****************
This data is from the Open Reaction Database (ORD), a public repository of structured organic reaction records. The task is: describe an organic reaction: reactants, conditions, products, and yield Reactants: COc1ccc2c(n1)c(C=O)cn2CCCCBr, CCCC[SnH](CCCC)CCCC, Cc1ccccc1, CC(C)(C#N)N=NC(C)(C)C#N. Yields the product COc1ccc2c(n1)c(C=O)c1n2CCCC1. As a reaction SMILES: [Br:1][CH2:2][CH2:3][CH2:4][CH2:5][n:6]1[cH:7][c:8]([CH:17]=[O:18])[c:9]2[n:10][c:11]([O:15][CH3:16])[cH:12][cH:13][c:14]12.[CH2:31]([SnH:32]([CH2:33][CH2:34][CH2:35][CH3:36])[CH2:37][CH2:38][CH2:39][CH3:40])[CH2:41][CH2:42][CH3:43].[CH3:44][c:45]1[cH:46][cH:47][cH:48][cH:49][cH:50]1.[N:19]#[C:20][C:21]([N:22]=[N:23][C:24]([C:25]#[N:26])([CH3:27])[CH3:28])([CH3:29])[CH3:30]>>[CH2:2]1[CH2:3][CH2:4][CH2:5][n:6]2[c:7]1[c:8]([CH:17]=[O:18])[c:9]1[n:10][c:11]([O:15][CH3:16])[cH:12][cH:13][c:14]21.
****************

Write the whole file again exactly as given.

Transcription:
This data is from the Open Reaction Database (ORD), a public repository of structured organic reaction records. The task is: describe an organic reaction: reactants, conditions, products, and yield Reactants: COc1ccc2c(n1)c(C=O)cn2CCCCBr, CCCC[SnH](CCCC)CCCC, Cc1ccccc1, CC(C)(C#N)N=NC(C)(C)C#N. Yields the product COc1ccc2c(n1)c(C=O)c1n2CCCC1. As a reaction SMILES: [Br:1][CH2:2][CH2:3][CH2:4][CH2:5][n:6]1[cH:7][c:8]([CH:17]=[O:18])[c:9]2[n:10][c:11]([O:15][CH3:16])[cH:12][cH:13][c:14]12.[CH2:31]([SnH:32]([CH2:33][CH2:34][CH2:35][CH3:36])[CH2:37][CH2:38][CH2:39][CH3:40])[CH2:41][CH2:42][CH3:43].[CH3:44][c:45]1[cH:46][cH:47][cH:48][cH:49][cH:50]1.[N:19]#[C:20][C:21]([N:22]=[N:23][C:24]([C:25]#[N:26])([CH3:27])[CH3:28])([CH3:29])[CH3:30]>>[CH2:2]1[CH2:3][CH2:4][CH2:5][n:6]2[c:7]1[c:8]([CH:17]=[O:18])[c:9]1[n:10][c:11]([O:15][CH3:16])[cH:12][cH:13][c:14]21.